Less than a day after the state government appeared to write-off the proposed $150 million extension to Newcastle Airport runway, it left the door ajar for the project to proceed.
The extension, which would open up the airport to wide-body long-haul international aircraft, has been among the region's top infrastructure priorities for the past decade.
An independent economic impact assessment for the project found spending $150million on the runway and terminal upgrades would boost regional economic income by $12.7billion over the next 20 years and create 4,410 new full-time jobs in the region that otherwise wouldn't have been achieved through natural airport growth.
A delegation from the airport met with NSW Department of Premier and Cabinet representatives in Sydney last Friday to progress the ambitious project.
But, in a dramatic turn of events following the meeting, the Department of Premier and Cabinet told the Newcastle Herald it did not consider the project to be economically viable.
It cited a government-commissioned pre-feasibility study that poured cold water on the project's forecast economic benefits when compared to the significant outlay.
"The study determined that, while upgrading facilities to accommodate wide body, long-haul international aircraft has some merit, the significant project costs are unlikely to be justified by the forecast economic benefits," the statement said.
But following a series of intense backroom talks, the government had changed its attitude towards the project by Tuesday afternoon.
A second statement described last Friday's meeting as "productive".
"It was agreed that further information and data would be submitted to further Newcastle Airport's proposal," a statement said.
"Technical consultants and departmental officials will continue to work together on the additional information required for the government to be able to properly assess the project."
READ THE TWO STATEMENTS HERE:
The same statement was issued by the office of Parliamentary Secretary for the Hunter Catherine Cusack, who has expressed support for the project.
A Newcastle Airport spokesman said on Tuesday that the airport was confident the government understood the value of the runway project to region.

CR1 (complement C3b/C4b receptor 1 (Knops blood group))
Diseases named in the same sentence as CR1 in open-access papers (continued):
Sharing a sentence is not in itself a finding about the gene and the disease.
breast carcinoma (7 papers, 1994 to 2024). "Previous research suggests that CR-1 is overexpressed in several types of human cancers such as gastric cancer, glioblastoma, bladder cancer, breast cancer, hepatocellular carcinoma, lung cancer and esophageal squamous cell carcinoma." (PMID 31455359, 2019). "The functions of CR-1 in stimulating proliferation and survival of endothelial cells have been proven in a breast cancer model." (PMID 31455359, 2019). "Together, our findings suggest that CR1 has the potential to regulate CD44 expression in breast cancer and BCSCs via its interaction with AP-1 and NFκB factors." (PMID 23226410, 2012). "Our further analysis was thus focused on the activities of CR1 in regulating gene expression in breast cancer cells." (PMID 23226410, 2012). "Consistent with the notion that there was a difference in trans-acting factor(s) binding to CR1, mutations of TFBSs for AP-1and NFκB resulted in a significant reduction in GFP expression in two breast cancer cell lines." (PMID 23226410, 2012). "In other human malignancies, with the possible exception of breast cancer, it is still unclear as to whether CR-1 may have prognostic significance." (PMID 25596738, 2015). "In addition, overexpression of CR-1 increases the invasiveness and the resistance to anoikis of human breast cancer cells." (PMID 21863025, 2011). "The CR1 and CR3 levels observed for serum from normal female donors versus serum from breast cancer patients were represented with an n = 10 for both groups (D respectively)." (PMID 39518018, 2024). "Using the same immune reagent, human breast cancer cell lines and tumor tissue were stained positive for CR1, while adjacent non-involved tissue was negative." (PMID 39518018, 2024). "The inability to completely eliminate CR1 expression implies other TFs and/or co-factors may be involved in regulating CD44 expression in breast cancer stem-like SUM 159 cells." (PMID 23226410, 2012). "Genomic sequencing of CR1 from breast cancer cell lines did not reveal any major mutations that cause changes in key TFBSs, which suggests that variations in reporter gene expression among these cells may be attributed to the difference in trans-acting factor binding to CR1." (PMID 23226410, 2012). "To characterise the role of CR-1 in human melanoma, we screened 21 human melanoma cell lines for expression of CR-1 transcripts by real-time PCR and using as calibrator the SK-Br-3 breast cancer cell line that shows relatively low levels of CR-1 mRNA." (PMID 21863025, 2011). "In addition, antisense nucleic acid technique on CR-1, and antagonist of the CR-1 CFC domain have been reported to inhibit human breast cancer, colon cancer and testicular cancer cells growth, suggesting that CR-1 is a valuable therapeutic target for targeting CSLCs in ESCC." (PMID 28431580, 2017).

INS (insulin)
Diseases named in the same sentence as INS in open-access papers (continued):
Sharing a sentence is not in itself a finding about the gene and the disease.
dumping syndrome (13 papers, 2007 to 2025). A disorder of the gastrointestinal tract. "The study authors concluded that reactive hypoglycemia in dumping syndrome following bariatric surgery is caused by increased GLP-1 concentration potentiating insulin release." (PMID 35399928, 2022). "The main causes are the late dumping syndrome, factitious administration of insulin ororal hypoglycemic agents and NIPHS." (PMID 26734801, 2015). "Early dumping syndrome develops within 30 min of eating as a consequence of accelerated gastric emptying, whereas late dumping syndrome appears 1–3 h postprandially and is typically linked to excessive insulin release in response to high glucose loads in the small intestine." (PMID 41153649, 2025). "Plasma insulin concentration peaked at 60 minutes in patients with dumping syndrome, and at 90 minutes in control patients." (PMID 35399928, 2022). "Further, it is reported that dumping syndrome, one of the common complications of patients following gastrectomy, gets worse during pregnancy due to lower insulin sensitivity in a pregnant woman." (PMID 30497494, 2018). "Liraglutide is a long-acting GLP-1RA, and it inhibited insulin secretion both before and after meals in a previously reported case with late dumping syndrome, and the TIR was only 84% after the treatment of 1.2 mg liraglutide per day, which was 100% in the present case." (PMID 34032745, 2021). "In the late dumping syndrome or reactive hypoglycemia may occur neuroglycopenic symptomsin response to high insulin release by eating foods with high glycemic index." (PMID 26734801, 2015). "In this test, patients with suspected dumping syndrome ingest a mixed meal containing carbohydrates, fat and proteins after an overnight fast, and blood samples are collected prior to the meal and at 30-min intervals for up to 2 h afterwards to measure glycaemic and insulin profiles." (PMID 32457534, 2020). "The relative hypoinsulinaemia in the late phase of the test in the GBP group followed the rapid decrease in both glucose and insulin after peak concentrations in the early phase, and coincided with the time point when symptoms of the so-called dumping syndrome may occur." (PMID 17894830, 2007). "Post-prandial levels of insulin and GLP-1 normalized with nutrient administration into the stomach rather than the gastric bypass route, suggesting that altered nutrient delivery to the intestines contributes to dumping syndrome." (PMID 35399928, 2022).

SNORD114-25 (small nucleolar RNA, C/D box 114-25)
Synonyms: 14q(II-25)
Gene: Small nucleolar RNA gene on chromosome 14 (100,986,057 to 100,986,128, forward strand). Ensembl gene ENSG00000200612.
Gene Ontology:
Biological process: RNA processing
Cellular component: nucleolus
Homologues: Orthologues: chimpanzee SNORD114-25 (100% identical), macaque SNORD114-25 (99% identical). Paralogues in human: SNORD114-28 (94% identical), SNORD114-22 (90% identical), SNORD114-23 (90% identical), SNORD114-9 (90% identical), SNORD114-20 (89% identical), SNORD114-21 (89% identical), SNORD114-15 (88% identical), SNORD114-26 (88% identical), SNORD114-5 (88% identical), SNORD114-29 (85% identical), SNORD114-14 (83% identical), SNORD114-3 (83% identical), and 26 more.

"Since opening up a seasonal service to New Zealand, Newcastle Airport is being approached by international airlines on a regular basis with a view to flying to new international destinations," a spokesman said.
"An upgraded airport will ensure these opportunities are not squandered."
He said the airport was willing to invest heavily in the project to reduce the amount of public funding required.
"Currently we are in a situation where technocrats are arguing over esoteric points, whilst this fundamentally positive project is running out of time to implement," the spokesman said.
"We also feel strongly that regional NSW residents deserve direct access to inexpensive international travel, which is something people in capital cities take for granted."
"This has been confirmed by our catchment, for example 94 per cent of Hunter residents want increased international flights from Newcastle Airport."
The runway extension is also regarded as critical for the proposed Williamtown special activation precinct.
The Williamtown proposal is presently competing with several other locations in regional NSW to become the location for the next special activation precinct.
If Williamtown gets the nod it is estimated the precinct would generate about 10,000 jobs based around the aerospace and defence industries.
The state government would streamline planning approvals and tailor infrastructure investment in areas such rail, roads and drainage to support the precinct's establishment.
This could include a billion dollar rail corridor linking Hexham to Williamtown and the airport.
"At this stage, the NSW Government has committed to undertake a scoping study to investigate the potential for a Williamtown special activation precinct. The study will be finalised and considered by government over the coming months," a Department of Premier and Cabinet spokesman said.
"This investigation involves extensive research, analysis and forecasting to assess whether an investment in creating a special activation precinct makes sense."
Newcastle Business Chamber chief executive Bob Hawessaid Hunter stakeholders were completely committed to keeping the runway extension, a "regional game changer" alive.
"We recognise the state is constantly assessing and arranging infrastructure project priorities and we continue to support the ambitions of the Newcastle Airport to provide information to government to demonstrate how this project will meet investment criteria thresholds" he said.
"The opportunity for the runway works to be done now whilst other defence related improvements are underway makes enormous practical sense and no doubt brings efficiencies to the project and the investment returns."
Likewise Port Stephens Mayor Ryan Palmer said, in addition to being his council's top priority, Hunter councils were completely united in their support for the runway extension.
"There is no other infrastructure project in the Hunter that has that level of support, he said.
"We have a once in a lifetime opportunity to make this project a reality for the benefit of future generations."
Port Stephens MP Kate Washington said the government's handling of recent runway extension talks had the makings of a "another Fingal Bay Road backflip."
"Rejecting the runway upgrade would be a handbrake on our region's economy. The upgrade would open up our tourist economy and extend our freight connections for local businesses, creating jobs at every step of the way," she said.
"I would be baffled if the government decides to shut the door on this project. There is only a small window of opportunity here, but after last year's election, the Liberals are obviously looking to turn off the tap."
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